Review Summary: Anger and joy in a neat electro-pop package.1 of 1 thought this review was well written
Alanis Morrisette is one of those artists that you've heard of at one point or another. Ever since she released Little Jagged Pill in 1995, listeners have taken note. Entirely unapologetic and pissed off, her approach to lyrics and music has set her apart from the others in her genre. Sure, we all remember her stint in Dogma (by the way, thank you, Alanis, for blowing up Ben Affleck’s head. He needed it), but the woman can sing as well, and she wants you to know it.
Flavors Of Entanglement, the singer’s 6th album, sees Alanis flying all over the spectrum, embracing some experimental pop qualities along with her traditional piano ballads and electronica tunes. Her split from actor Ryan Reynolds surely went into some of the album’s more angry tracks, but resignation also makes its way into the music, as well as the joyous atmosphere found on “So Called Chaos.” Coupled with Alanis’s co-production with Guy Sigsworth, Flavors is quite the album.
Citizen Of The Planet
, the album’s opener, is described by Rolling Stone Magazine as “Enya meets System Of A Down.” Strings and some Eastern instruments make up the verses, with Alanis appearing a bit more subdued than usual. The chorus kicks in with an intensity and fervor that makes you sit up and really listen. The contrast between the two parts really brings out the essence of the song, and it ranks up there with one of the best tunes on the album.
Keeping with the intense themes and dark sounding music, both Versions Of Violence
do nicely. The former is an electro-industrial masterpiece, with furious electronics and vocals backed up with some great programmed drums. The latter is Morrisette’s self proclaimed “readiness to stop repeating bad patterns,” especially in her love life. The sublety of the synths and instruments clash head on with the intense drum beat, which, in a curious bit of production, is placed front and center. Ultimately, it pays off, bringing the song a renewed life coupled with Morrisette’s beautiful voice and powerful lyrics.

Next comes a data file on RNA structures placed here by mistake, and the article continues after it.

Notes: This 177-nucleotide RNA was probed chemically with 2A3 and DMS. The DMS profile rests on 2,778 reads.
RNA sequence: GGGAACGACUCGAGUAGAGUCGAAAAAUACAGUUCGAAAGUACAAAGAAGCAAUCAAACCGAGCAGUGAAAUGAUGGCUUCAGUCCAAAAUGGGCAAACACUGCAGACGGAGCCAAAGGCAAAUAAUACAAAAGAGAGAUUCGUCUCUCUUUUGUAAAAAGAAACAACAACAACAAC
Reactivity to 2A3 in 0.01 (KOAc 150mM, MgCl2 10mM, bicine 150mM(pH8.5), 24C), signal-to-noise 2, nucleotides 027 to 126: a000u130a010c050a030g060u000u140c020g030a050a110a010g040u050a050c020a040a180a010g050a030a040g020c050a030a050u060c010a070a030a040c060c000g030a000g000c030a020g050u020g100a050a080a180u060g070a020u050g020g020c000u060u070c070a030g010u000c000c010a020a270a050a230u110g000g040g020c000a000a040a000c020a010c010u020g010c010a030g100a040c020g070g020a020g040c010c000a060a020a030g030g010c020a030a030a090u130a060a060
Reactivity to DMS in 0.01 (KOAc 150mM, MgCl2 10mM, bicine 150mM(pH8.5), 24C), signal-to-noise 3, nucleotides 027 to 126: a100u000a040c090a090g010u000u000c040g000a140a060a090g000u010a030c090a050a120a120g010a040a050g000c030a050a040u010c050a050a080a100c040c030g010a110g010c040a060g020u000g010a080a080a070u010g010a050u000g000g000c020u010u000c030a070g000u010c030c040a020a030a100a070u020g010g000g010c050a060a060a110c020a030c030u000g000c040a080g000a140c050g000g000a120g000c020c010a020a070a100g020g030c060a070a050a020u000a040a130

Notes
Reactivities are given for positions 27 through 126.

“I declare a moratorium on things relationship
I declare a respite from the toils of liaison
I do need a breather from the flavors of entanglement
I declare a full time out from all things commitment.”
Morrisette’s message is devastatingly clear, and the song gives her the perfect way to convey it.
However, there is plenty of joy to be had as well. Giggling Again For No Reason
calls to mind a poppy techno tune, upbeat and full of life. Alanis just has fun with her life, without a care in the world. In Praise Of The Vunerable Man
sees Alanis fawning over a man who cares for her, who loves her, who would do anything for her. Incomplete
combines folky acoustic guitar with bells and music boxes for, again, a beautiful uplifting song. And even though Straitjacket
’s lyrics are completely opposite from the song’s feel, you can’t help but get up and dance to the dance floor rave beats. True, the joyous atmosphere starts to get a little overbearing towards the end of the album (I always thought pissed off Alanis was much much better than happy Alanis), but the music is nonetheless well written.
So, what we have from the Canadian-American singer-songwriter is another quality album. That’s all there is to it. Although one would be hard pressed to find any tracks that really stand out (besides Citizen Of The Planet and Moratorium, two of the best songs Alanis has written to date), the album is a great new foray for Morrisette, and should be listened to at least once.
Citizen Of The Planet
Versions Of Violence